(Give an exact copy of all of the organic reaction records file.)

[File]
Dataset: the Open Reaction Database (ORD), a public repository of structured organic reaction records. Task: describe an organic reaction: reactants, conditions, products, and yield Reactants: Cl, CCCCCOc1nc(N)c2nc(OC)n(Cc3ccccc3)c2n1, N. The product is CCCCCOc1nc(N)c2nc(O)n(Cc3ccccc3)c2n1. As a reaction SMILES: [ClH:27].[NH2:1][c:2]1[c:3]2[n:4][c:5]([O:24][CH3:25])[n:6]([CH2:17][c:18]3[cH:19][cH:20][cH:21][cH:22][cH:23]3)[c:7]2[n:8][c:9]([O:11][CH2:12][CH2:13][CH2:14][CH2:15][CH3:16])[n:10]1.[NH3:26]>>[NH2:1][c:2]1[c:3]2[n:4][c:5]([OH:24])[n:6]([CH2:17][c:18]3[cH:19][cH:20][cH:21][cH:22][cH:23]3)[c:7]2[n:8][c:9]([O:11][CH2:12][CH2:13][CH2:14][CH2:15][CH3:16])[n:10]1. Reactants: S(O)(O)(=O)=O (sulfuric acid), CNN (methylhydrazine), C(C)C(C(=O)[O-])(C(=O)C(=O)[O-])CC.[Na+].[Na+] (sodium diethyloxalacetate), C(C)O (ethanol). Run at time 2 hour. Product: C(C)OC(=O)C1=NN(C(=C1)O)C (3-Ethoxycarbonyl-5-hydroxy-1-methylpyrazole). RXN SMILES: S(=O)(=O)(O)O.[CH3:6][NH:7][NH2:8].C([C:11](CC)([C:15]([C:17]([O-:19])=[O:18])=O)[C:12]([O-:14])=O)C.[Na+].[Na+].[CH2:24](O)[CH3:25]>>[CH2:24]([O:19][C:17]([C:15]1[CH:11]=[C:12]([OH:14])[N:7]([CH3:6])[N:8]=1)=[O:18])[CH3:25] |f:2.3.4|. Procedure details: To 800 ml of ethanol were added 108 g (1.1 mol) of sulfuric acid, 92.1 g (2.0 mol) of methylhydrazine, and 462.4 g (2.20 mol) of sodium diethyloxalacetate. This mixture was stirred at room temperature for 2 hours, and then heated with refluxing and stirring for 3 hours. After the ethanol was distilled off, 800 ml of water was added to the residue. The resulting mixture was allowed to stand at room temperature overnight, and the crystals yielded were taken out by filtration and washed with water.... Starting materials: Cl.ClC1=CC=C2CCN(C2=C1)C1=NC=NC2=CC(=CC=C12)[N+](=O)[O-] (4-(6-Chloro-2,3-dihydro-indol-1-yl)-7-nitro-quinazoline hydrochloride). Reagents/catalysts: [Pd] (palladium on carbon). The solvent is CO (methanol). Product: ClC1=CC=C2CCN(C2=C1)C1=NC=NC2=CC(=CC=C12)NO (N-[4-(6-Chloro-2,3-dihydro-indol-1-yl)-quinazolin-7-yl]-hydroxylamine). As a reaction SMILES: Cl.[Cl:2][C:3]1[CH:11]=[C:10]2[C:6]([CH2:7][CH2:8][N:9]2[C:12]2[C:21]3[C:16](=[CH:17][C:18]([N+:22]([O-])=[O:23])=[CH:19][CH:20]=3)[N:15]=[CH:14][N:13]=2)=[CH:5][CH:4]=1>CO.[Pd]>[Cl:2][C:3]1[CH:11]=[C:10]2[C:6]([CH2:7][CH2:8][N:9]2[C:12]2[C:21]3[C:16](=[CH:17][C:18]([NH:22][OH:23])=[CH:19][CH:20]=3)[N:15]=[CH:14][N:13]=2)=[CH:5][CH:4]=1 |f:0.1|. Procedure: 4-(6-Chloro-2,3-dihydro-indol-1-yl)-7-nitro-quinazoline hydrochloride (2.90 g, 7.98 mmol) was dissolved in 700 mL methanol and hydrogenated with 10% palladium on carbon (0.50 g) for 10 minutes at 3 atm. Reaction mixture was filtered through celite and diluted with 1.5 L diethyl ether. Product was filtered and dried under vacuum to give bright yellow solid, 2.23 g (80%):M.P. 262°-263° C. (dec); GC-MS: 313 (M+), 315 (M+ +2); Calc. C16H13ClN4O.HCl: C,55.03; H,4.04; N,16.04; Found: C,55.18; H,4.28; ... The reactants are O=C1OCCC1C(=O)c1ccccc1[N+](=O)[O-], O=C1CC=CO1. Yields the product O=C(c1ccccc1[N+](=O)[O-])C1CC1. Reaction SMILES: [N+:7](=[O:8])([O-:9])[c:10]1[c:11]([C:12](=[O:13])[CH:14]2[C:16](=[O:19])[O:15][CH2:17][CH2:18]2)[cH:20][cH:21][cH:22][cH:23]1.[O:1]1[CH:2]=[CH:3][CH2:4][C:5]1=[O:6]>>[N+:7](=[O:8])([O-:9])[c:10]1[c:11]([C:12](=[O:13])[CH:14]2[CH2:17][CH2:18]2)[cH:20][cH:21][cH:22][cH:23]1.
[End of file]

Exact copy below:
Dataset: the Open Reaction Database (ORD), a public repository of structured organic reaction records. Task: describe an organic reaction: reactants, conditions, products, and yield Reactants: Cl, CCCCCOc1nc(N)c2nc(OC)n(Cc3ccccc3)c2n1, N. The product is CCCCCOc1nc(N)c2nc(O)n(Cc3ccccc3)c2n1. As a reaction SMILES: [ClH:27].[NH2:1][c:2]1[c:3]2[n:4][c:5]([O:24][CH3:25])[n:6]([CH2:17][c:18]3[cH:19][cH:20][cH:21][cH:22][cH:23]3)[c:7]2[n:8][c:9]([O:11][CH2:12][CH2:13][CH2:14][CH2:15][CH3:16])[n:10]1.[NH3:26]>>[NH2:1][c:2]1[c:3]2[n:4][c:5]([OH:24])[n:6]([CH2:17][c:18]3[cH:19][cH:20][cH:21][cH:22][cH:23]3)[c:7]2[n:8][c:9]([O:11][CH2:12][CH2:13][CH2:14][CH2:15][CH3:16])[n:10]1. Reactants: S(O)(O)(=O)=O (sulfuric acid), CNN (methylhydrazine), C(C)C(C(=O)[O-])(C(=O)C(=O)[O-])CC.[Na+].[Na+] (sodium diethyloxalacetate), C(C)O (ethanol). Run at time 2 hour. Product: C(C)OC(=O)C1=NN(C(=C1)O)C (3-Ethoxycarbonyl-5-hydroxy-1-methylpyrazole). RXN SMILES: S(=O)(=O)(O)O.[CH3:6][NH:7][NH2:8].C([C:11](CC)([C:15]([C:17]([O-:19])=[O:18])=O)[C:12]([O-:14])=O)C.[Na+].[Na+].[CH2:24](O)[CH3:25]>>[CH2:24]([O:19][C:17]([C:15]1[CH:11]=[C:12]([OH:14])[N:7]([CH3:6])[N:8]=1)=[O:18])[CH3:25] |f:2.3.4|. Procedure details: To 800 ml of ethanol were added 108 g (1.1 mol) of sulfuric acid, 92.1 g (2.0 mol) of methylhydrazine, and 462.4 g (2.20 mol) of sodium diethyloxalacetate. This mixture was stirred at room temperature for 2 hours, and then heated with refluxing and stirring for 3 hours. After the ethanol was distilled off, 800 ml of water was added to the residue. The resulting mixture was allowed to stand at room temperature overnight, and the crystals yielded were taken out by filtration and washed with water.... Starting materials: Cl.ClC1=CC=C2CCN(C2=C1)C1=NC=NC2=CC(=CC=C12)[N+](=O)[O-] (4-(6-Chloro-2,3-dihydro-indol-1-yl)-7-nitro-quinazoline hydrochloride). Reagents/catalysts: [Pd] (palladium on carbon). The solvent is CO (methanol). Product: ClC1=CC=C2CCN(C2=C1)C1=NC=NC2=CC(=CC=C12)NO (N-[4-(6-Chloro-2,3-dihydro-indol-1-yl)-quinazolin-7-yl]-hydroxylamine). As a reaction SMILES: Cl.[Cl:2][C:3]1[CH:11]=[C:10]2[C:6]([CH2:7][CH2:8][N:9]2[C:12]2[C:21]3[C:16](=[CH:17][C:18]([N+:22]([O-])=[O:23])=[CH:19][CH:20]=3)[N:15]=[CH:14][N:13]=2)=[CH:5][CH:4]=1>CO.[Pd]>[Cl:2][C:3]1[CH:11]=[C:10]2[C:6]([CH2:7][CH2:8][N:9]2[C:12]2[C:21]3[C:16](=[CH:17][C:18]([NH:22][OH:23])=[CH:19][CH:20]=3)[N:15]=[CH:14][N:13]=2)=[CH:5][CH:4]=1 |f:0.1|. Procedure: 4-(6-Chloro-2,3-dihydro-indol-1-yl)-7-nitro-quinazoline hydrochloride (2.90 g, 7.98 mmol) was dissolved in 700 mL methanol and hydrogenated with 10% palladium on carbon (0.50 g) for 10 minutes at 3 atm. Reaction mixture was filtered through celite and diluted with 1.5 L diethyl ether. Product was filtered and dried under vacuum to give bright yellow solid, 2.23 g (80%):M.P. 262°-263° C. (dec); GC-MS: 313 (M+), 315 (M+ +2); Calc. C16H13ClN4O.HCl: C,55.03; H,4.04; N,16.04; Found: C,55.18; H,4.28; ... The reactants are O=C1OCCC1C(=O)c1ccccc1[N+](=O)[O-], O=C1CC=CO1. Yields the product O=C(c1ccccc1[N+](=O)[O-])C1CC1. Reaction SMILES: [N+:7](=[O:8])([O-:9])[c:10]1[c:11]([C:12](=[O:13])[CH:14]2[C:16](=[O:19])[O:15][CH2:17][CH2:18]2)[cH:20][cH:21][cH:22][cH:23]1.[O:1]1[CH:2]=[CH:3][CH2:4][C:5]1=[O:6]>>[N+:7](=[O:8])([O-:9])[c:10]1[c:11]([C:12](=[O:13])[CH:14]2[CH2:17][CH2:18]2)[cH:20][cH:21][cH:22][cH:23]1.